Infinite Hiphop

 

Smoking is bad news, we know. The good news though, is that Massey University has been doing its part to help New Zealand get closer to achieving Smokefree 2025. Massey has hosted a series of Smokefree Summits across all three of its campuses, in Wellington, Manawatu and Albany. By Honourary Maverick JANAYA SOMA.

It’s My Life is New Zealand’s first ever for-youth, by-youth smokefree campaign. It just makes sense really; who better to get the message across to youth, than youth themselves? But that’s not just what the project is about. It’s about celebrating a smokefree lifestyle and emphasising that smoking sucks and it’s actually really, really hard to quit once you start.

I had the opportunity of helping to organise the Wellington Summit. We made it fun and as much as possible, took the focus away from smoking itself. Instead we focused on the positive aspects of leading a smokefree lifestyle.

A fun cover of The White Stripes’ Seven Nation Army by local band The Blind went down a treat for me. Sitting at the Wellington Summit on a lime green bean bag in the sun, listening to that and watching my peers get involved was only one highlight. I can’t not mention the medley of songs that went down, including Beyonce’s Single Ladies that the girls from Infinite (who are world hip hop champions, by the way) got jiggy to. Honestly, when is Beyonce ever a bad idea? Never.

A whole bunch of prizes – including a $5,000 College of Business scholarship – were awarded to the winners of the It’s My Life smokefree competition. There was so much talent, among such a bright bunch of young people. Two competition winners created fully functional, fun apps which help young smokers by offering support during the quitting process.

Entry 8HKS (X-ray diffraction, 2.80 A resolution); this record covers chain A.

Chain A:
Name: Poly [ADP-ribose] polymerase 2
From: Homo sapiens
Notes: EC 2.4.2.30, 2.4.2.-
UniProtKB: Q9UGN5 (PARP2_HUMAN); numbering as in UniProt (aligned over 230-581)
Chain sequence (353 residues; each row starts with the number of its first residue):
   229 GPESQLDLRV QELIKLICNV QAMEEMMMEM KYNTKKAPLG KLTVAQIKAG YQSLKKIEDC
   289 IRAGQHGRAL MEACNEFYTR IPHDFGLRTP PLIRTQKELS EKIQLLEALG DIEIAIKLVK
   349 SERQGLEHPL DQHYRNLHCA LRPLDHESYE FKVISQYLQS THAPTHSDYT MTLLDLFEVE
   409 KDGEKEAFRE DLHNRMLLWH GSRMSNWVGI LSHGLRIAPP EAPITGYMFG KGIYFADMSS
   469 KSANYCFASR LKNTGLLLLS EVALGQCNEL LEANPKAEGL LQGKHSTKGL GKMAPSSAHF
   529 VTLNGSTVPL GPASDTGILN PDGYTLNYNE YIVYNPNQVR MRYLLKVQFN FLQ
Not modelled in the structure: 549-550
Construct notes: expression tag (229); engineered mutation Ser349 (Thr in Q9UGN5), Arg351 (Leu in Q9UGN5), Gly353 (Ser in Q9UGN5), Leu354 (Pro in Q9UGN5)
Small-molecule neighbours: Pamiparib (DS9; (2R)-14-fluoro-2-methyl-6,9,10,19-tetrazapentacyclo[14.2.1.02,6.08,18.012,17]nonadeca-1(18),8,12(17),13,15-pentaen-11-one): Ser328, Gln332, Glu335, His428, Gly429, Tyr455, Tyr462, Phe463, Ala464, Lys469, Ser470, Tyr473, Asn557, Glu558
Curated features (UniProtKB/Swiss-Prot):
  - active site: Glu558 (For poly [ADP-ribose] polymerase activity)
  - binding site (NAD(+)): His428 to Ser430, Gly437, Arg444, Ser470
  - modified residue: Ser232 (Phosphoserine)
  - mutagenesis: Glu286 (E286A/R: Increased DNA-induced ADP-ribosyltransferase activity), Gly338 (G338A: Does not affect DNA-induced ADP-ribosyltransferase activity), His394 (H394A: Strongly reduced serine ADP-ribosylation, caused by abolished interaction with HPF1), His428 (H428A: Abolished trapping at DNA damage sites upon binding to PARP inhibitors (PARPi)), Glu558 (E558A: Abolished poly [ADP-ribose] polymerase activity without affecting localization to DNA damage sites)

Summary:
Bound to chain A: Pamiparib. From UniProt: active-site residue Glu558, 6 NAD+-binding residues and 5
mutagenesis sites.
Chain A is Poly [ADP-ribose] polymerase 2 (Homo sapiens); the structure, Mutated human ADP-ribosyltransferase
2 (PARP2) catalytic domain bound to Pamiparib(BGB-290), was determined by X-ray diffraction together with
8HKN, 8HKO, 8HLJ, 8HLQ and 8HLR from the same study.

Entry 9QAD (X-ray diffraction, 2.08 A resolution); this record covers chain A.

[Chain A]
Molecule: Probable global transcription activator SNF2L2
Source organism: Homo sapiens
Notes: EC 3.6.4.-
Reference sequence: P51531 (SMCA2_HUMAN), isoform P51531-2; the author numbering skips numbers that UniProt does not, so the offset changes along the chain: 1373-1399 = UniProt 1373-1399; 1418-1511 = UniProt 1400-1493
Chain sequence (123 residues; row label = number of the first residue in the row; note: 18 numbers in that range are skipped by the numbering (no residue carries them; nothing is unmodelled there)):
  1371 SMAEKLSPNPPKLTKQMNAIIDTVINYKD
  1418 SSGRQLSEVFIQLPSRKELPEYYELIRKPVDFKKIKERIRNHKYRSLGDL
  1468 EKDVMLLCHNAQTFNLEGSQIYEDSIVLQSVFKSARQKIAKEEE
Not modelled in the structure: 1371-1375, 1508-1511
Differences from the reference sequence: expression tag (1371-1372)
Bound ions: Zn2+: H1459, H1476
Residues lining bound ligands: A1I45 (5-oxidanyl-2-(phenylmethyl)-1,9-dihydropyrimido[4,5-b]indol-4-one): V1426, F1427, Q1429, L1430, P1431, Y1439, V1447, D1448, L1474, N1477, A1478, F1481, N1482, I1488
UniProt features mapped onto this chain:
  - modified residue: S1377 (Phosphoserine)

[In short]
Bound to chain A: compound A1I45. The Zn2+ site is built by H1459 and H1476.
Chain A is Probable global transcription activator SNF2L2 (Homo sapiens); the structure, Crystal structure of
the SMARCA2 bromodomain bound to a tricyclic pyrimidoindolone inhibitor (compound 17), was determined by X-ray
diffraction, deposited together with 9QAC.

Being a part of the Wellington Summit was so much fun, and worth it in every way. I know I was playing a part in the solution of a wider issue that is really felt in New Zealand.  I realised this midway through the Summit, when I asked a woman who had a smokefree stall how it was going and she reported that she had already administered two smokers with patches and another with further smokefree information. So in one way or another, I kind of contributed to saving someone’s life. In my humble opinion, I think that kind of rocks.
The greatest thing about this project is that you can do the same too. There is further funding available for school groups who want to set up their own by-youth smokefree group. You can perform a publicity stunt, get in the media and get some bands on board. Whatever you think could help to spread the crucial smokefree message.

 

Want to get involved? Email [email protected] to show your interest

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